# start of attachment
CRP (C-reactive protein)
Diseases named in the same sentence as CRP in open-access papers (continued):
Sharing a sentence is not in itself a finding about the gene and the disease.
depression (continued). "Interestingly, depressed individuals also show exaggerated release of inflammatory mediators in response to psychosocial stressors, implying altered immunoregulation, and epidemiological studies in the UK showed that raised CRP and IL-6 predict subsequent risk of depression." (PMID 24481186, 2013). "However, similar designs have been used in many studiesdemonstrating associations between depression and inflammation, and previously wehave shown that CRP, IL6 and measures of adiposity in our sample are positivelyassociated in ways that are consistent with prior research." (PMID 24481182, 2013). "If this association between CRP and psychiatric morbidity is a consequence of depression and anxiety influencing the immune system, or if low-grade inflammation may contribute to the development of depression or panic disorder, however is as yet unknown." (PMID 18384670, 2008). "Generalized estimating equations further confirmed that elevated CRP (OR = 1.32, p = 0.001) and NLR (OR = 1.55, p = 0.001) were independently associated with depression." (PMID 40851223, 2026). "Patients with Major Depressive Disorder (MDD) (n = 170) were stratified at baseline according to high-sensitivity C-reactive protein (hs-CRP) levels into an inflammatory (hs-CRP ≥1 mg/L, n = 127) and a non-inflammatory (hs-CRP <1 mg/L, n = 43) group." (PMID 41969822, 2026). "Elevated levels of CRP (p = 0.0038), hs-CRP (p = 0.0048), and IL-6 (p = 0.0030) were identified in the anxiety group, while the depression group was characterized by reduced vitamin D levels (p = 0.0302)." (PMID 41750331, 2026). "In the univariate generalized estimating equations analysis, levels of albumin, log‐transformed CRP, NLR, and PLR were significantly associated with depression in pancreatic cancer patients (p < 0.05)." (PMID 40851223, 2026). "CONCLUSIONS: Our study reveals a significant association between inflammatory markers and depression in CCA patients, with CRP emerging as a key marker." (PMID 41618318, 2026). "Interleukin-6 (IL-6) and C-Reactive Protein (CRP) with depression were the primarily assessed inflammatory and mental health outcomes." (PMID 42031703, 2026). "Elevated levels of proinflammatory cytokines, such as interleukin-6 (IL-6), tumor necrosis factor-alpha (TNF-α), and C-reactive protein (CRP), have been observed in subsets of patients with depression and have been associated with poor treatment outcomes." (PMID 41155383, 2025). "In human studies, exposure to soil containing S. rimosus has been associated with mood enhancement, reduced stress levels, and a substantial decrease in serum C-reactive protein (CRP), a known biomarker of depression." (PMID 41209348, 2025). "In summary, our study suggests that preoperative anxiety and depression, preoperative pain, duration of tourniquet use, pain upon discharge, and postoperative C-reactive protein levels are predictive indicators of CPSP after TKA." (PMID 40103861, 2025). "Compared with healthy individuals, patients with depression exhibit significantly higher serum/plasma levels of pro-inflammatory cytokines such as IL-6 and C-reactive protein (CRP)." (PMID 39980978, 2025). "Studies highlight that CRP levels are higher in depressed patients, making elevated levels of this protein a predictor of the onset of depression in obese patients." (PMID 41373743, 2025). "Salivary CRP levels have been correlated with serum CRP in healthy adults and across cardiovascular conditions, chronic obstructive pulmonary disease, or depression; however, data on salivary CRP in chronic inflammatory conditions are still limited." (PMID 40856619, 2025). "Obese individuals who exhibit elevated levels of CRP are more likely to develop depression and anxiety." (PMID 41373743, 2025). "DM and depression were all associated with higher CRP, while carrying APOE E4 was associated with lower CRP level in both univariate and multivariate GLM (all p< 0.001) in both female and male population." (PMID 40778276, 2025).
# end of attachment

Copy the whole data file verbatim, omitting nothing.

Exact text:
CRP (C-reactive protein)
Diseases named in the same sentence as CRP in open-access papers (continued):
Sharing a sentence is not in itself a finding about the gene and the disease.
depression (continued). "Interestingly, depressed individuals also show exaggerated release of inflammatory mediators in response to psychosocial stressors, implying altered immunoregulation, and epidemiological studies in the UK showed that raised CRP and IL-6 predict subsequent risk of depression." (PMID 24481186, 2013). "However, similar designs have been used in many studiesdemonstrating associations between depression and inflammation, and previously wehave shown that CRP, IL6 and measures of adiposity in our sample are positivelyassociated in ways that are consistent with prior research." (PMID 24481182, 2013). "If this association between CRP and psychiatric morbidity is a consequence of depression and anxiety influencing the immune system, or if low-grade inflammation may contribute to the development of depression or panic disorder, however is as yet unknown." (PMID 18384670, 2008). "Generalized estimating equations further confirmed that elevated CRP (OR = 1.32, p = 0.001) and NLR (OR = 1.55, p = 0.001) were independently associated with depression." (PMID 40851223, 2026). "Patients with Major Depressive Disorder (MDD) (n = 170) were stratified at baseline according to high-sensitivity C-reactive protein (hs-CRP) levels into an inflammatory (hs-CRP ≥1 mg/L, n = 127) and a non-inflammatory (hs-CRP <1 mg/L, n = 43) group." (PMID 41969822, 2026). "Elevated levels of CRP (p = 0.0038), hs-CRP (p = 0.0048), and IL-6 (p = 0.0030) were identified in the anxiety group, while the depression group was characterized by reduced vitamin D levels (p = 0.0302)." (PMID 41750331, 2026). "In the univariate generalized estimating equations analysis, levels of albumin, log‐transformed CRP, NLR, and PLR were significantly associated with depression in pancreatic cancer patients (p < 0.05)." (PMID 40851223, 2026). "CONCLUSIONS: Our study reveals a significant association between inflammatory markers and depression in CCA patients, with CRP emerging as a key marker." (PMID 41618318, 2026). "Interleukin-6 (IL-6) and C-Reactive Protein (CRP) with depression were the primarily assessed inflammatory and mental health outcomes." (PMID 42031703, 2026). "Elevated levels of proinflammatory cytokines, such as interleukin-6 (IL-6), tumor necrosis factor-alpha (TNF-α), and C-reactive protein (CRP), have been observed in subsets of patients with depression and have been associated with poor treatment outcomes." (PMID 41155383, 2025). "In human studies, exposure to soil containing S. rimosus has been associated with mood enhancement, reduced stress levels, and a substantial decrease in serum C-reactive protein (CRP), a known biomarker of depression." (PMID 41209348, 2025). "In summary, our study suggests that preoperative anxiety and depression, preoperative pain, duration of tourniquet use, pain upon discharge, and postoperative C-reactive protein levels are predictive indicators of CPSP after TKA." (PMID 40103861, 2025). "Compared with healthy individuals, patients with depression exhibit significantly higher serum/plasma levels of pro-inflammatory cytokines such as IL-6 and C-reactive protein (CRP)." (PMID 39980978, 2025). "Studies highlight that CRP levels are higher in depressed patients, making elevated levels of this protein a predictor of the onset of depression in obese patients." (PMID 41373743, 2025). "Salivary CRP levels have been correlated with serum CRP in healthy adults and across cardiovascular conditions, chronic obstructive pulmonary disease, or depression; however, data on salivary CRP in chronic inflammatory conditions are still limited." (PMID 40856619, 2025). "Obese individuals who exhibit elevated levels of CRP are more likely to develop depression and anxiety." (PMID 41373743, 2025). "DM and depression were all associated with higher CRP, while carrying APOE E4 was associated with lower CRP level in both univariate and multivariate GLM (all p< 0.001) in both female and male population." (PMID 40778276, 2025).